Among corporate bonds, high yield made positive returns, while investment grade credit was little changed. European investment grade outperformed government bonds, while the US market was in line with Treasuries. Investment grade bonds are the highest quality bonds as determined by a credit rating agency; high yield bonds are more speculative, with a credit rating below investment grade.

Emerging market government bond yields rose, particularly in September, though EM corporate bonds made a small positive return. Emerging market currencies broadly fell against the US dollar.

Over the quarter, convertible bonds could not benefit from the early tailwind provided by positive equity markets but provided some protection in September as equities declined. The Refinitiv Global Focus index, which measures balanced convertible bonds, shed -2.1% for the quarter. The valuation of convertibles cheapened slightly as a result of strong primary market activity. More than $25 billion of new convertible bonds were launched in the quarter.


The S&P GSCI Index recorded a positive return in the third quarter, driven by sharply higher energy prices caused by increased demand in the wholesale gas market. Energy was the best-performing component in the quarter, with all subsectors achieving a positive result. The price of natural gas was significantly higher in the quarter, closely followed by gains in the prices of gas oil and heating oil. Unleaded gasoline also gained strongly on stronger demand as consumers started to return to normal consumption patterns after the Covid-19 crisis.

The industrial metals component was modestly higher, with a sharp rise in the price of aluminium offsetting price declines for lead, copper and nickel. The price of zinc was almost unchanged. The precious metals component also declined, with the price of silver sharply lower. The price of gold was also lower, but the decline was more modest.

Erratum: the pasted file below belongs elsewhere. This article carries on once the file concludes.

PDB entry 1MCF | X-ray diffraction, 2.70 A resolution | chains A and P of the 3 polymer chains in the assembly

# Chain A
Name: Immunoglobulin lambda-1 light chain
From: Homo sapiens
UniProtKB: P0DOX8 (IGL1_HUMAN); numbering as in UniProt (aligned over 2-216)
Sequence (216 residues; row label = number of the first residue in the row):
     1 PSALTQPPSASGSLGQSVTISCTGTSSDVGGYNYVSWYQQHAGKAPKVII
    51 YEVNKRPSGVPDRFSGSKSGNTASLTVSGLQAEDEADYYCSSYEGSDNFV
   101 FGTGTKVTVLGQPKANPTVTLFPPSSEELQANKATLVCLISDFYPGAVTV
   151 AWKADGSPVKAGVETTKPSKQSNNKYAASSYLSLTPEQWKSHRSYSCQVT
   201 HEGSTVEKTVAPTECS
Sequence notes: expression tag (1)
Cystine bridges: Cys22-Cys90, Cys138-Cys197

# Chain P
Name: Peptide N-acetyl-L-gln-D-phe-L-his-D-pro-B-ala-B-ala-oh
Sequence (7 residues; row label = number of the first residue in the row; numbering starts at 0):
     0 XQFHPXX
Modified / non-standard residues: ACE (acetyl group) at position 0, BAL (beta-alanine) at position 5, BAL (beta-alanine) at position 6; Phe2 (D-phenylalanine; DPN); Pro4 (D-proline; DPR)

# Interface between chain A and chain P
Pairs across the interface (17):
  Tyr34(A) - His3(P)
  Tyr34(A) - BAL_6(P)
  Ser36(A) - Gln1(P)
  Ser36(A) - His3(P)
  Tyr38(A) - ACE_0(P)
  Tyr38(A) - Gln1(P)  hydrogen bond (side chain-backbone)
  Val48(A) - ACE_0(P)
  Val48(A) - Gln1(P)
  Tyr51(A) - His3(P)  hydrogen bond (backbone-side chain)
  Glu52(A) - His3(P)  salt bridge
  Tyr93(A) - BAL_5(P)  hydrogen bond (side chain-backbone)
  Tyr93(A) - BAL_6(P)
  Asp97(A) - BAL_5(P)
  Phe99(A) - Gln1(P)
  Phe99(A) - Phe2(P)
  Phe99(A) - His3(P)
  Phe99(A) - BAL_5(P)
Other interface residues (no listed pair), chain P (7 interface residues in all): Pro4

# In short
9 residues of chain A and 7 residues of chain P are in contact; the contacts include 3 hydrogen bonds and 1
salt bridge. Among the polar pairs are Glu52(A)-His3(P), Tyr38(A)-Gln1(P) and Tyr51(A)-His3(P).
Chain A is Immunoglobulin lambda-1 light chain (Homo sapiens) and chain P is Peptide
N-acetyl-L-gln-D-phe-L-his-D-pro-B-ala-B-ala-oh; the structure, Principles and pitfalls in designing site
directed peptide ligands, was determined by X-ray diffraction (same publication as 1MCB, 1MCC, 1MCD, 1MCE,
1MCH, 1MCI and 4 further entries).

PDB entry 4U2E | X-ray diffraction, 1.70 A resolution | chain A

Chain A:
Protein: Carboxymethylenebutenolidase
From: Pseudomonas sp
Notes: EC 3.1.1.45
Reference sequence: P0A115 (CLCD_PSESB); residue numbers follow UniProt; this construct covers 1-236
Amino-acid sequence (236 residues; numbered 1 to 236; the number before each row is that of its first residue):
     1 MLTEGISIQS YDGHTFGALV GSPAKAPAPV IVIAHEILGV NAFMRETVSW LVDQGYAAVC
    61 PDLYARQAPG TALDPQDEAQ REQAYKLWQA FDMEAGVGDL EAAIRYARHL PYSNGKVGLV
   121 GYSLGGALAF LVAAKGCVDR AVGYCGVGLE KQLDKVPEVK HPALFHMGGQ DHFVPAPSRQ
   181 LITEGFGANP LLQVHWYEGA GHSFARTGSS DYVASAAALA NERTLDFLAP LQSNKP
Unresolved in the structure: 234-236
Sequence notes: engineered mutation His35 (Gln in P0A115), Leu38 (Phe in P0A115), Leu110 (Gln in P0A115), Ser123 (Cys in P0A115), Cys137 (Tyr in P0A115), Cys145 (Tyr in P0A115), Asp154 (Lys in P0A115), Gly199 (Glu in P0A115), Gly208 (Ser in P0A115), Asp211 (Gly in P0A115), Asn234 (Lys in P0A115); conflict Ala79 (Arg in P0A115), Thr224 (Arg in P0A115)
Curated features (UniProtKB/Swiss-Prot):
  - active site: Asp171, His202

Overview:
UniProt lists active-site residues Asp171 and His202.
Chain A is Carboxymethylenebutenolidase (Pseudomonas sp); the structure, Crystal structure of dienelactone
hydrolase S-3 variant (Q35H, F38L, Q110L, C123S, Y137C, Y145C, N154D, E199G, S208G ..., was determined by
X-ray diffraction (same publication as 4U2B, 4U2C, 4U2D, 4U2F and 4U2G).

The livestock component also declined. The agriculture component reported a small decline in the quarter, with sharp declines in the prices of corn and soybeans offsetting higher prices for cotton, cocoa, Kansas wheat, coffee and sugar.

The value of investments and the income from them may go down as well as up and investors may not get back the amounts originally invested.

Monthly Markets Review – October 2020

A look back at markets in October when Covid-19 lockdowns were reintroduced in much of Europe and investors awaited the US presidential election.

  • Global equities declined in October. The US presidential election and rising Covid-19 cases in many countries, notably across Europe, were the main focus for investors. Corporate bonds outperformed government bonds.
  • US shares fell amid rising Covid-19 cases, uncertainty over the presidential election and lack of progress on further fiscal stimulus.
  • Eurozone shares declined, underperforming other regions, as Covid-19 infections rose sharply and a number of countries reintroduced national lockdown measures.
  • UK equities fell amid renewed fears around a pick-up in Covid-19 cases. At the very end of the month, the UK government abandoned a tiered system in favour of uniform restrictions across England.